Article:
Diabetes medications that promote weight lossBy Sjoberg A. Kho MD
Philippine Daily Inquirer
Most patients diagnosed with type 2 diabetes are above their ideal weight. Excess weight, particularly around the waist, is a major cause of insulin resistance, a condition in which the body does not use insulin effectively causing glucose to build up in the blood instead of being absorbed by the cells. Over time, insulin resistance can lead to type 2 diabetes.
Losing weight greatly reduces the risk of developing type 2 diabetes and can help bring blood glucose under control in individuals who already have the disease. Individuals with type 2 diabetes who are overweight or obese are at increased risk of developing complications. Losing just a few pounds through exercise, eating well and taking the right medications can help control diabetes and reduce the risk for other health problems.
Some diabetes medications not only lower blood glucose but also have the added benefit of promoting weight loss. One of the common findings in early type 2 diabetes is hyperinsulinemia, a condition in which the pancreas secretes large amounts of insulin to counter insulin resistance to keep blood glucose within normal range. Insulin has been shown to act on the brain and produce hunger or stimulate appetite. Metformin prevents the pancreas from secreting too much insulin by increasing the body’s sensitivity to insulin and suppressing the release of glucose from the liver, thereby preventing blood glucose levels from rising too high and lowering appetite.
Liraglutide is a once-daily injectable medication for adults with type 2 diabetes mellitus that provides substantial reduction in HbA1c, a key measure of blood glucose control. It also has the added benefit of promoting weight loss by reducing appetite. Marketed under the brand name Victoza, it mimics the action of an intestinal hormone called GLP-1 that stimulates the beta cells in the pancreas to release insulin when blood sugar is too high after meals. GLP-1 also helps lower the amount of glucose produced by the liver.
A new study has shown that this innovative medication can induce and maintain weight loss in people who are obese or overweight with type 2 diabetes. The study involved 846 type 2 diabetes patients with an average weight of 106 kilograms (234 pounds) and mean BMI or body mass index of 37 (normal BMI range for adults is 18 to 24.9). Subjects were randomized 2:1:1 to receive liraglutide 3 mg and 1.8 mg or placebo in combination with diet modification and exercise.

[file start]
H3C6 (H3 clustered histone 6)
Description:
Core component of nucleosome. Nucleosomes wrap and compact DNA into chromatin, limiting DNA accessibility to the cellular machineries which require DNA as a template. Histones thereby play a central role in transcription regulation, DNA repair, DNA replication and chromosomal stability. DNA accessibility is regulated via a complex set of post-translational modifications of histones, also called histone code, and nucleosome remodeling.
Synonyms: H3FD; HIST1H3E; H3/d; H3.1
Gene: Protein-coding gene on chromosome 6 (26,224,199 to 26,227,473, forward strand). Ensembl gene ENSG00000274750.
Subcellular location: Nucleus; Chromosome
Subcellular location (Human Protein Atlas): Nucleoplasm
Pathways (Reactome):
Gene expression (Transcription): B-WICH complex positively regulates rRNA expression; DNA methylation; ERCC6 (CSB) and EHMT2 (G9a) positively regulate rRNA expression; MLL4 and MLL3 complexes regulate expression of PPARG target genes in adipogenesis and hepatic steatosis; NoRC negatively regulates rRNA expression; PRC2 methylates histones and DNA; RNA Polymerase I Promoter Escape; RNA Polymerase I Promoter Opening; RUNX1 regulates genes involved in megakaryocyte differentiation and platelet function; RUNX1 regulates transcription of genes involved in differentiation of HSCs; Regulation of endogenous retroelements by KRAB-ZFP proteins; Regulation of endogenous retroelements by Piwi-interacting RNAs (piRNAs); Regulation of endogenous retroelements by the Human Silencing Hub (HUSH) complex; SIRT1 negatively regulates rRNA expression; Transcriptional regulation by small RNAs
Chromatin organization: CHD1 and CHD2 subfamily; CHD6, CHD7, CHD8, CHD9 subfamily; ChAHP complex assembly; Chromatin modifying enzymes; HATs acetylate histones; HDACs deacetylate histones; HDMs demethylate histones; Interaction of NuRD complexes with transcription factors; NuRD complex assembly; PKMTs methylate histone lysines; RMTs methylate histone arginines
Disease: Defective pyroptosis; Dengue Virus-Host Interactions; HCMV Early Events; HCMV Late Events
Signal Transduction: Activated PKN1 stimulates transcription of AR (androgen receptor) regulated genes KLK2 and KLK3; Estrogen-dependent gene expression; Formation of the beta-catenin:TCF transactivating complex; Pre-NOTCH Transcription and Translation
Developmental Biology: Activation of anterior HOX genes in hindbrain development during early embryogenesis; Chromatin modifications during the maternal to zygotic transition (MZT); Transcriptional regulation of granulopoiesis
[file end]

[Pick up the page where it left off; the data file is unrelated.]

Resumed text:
After 56 weeks, subjects given the once-daily medication achieved an average weight loss of about 6 percent compared to 2 percent for those given placebo. More subjects on the medication achieved substantial weight loss compared to those on placebo. Starting from a baseline HbA1c of 8 percent, almost 70 percent of subjects treated with liraglutide achieved the HbA1c treatment target of 7 percent compared to 27 percent of subjects given placebo.
This study showed that it is possible to achieve both clinically significant weight loss and excellent glucose control with a single treatment in overweight or obese patients with type 2 diabetes.
DIABETES TRIVIA CONTEST: GLP-1 is a hormone secreted by the small intestine that helps stimulate insulin secretion. True or False? E-mail your answer to firstname.lastname@example.org and get a chance to win a prize! Congratulations to Boyet Ignes! Your correct answer to the question in the July 20, 2013 column was chosen as this week’s winner in the Diabetes Trivia Contest. You will receive an e-mail on how to claim your prize.
Dr. Sjoberg A. Kho is a board-certified endocrinologist. The 7“Changing Diabetes” column commemorates the 92nd anniversary of insulin’s discovery. It aims to increase awareness on diabetes prevention, diagnosis and management. Novo Nordisk supports “Changing Diabetes.” Headquartered in Denmark, Novo Nordisk is a global healthcare company with 90 years of innovation and leadership in diabetes care. For questions or comments, e-mail email@example.com.
Short URL: http://business.inquirer.net/?p=134807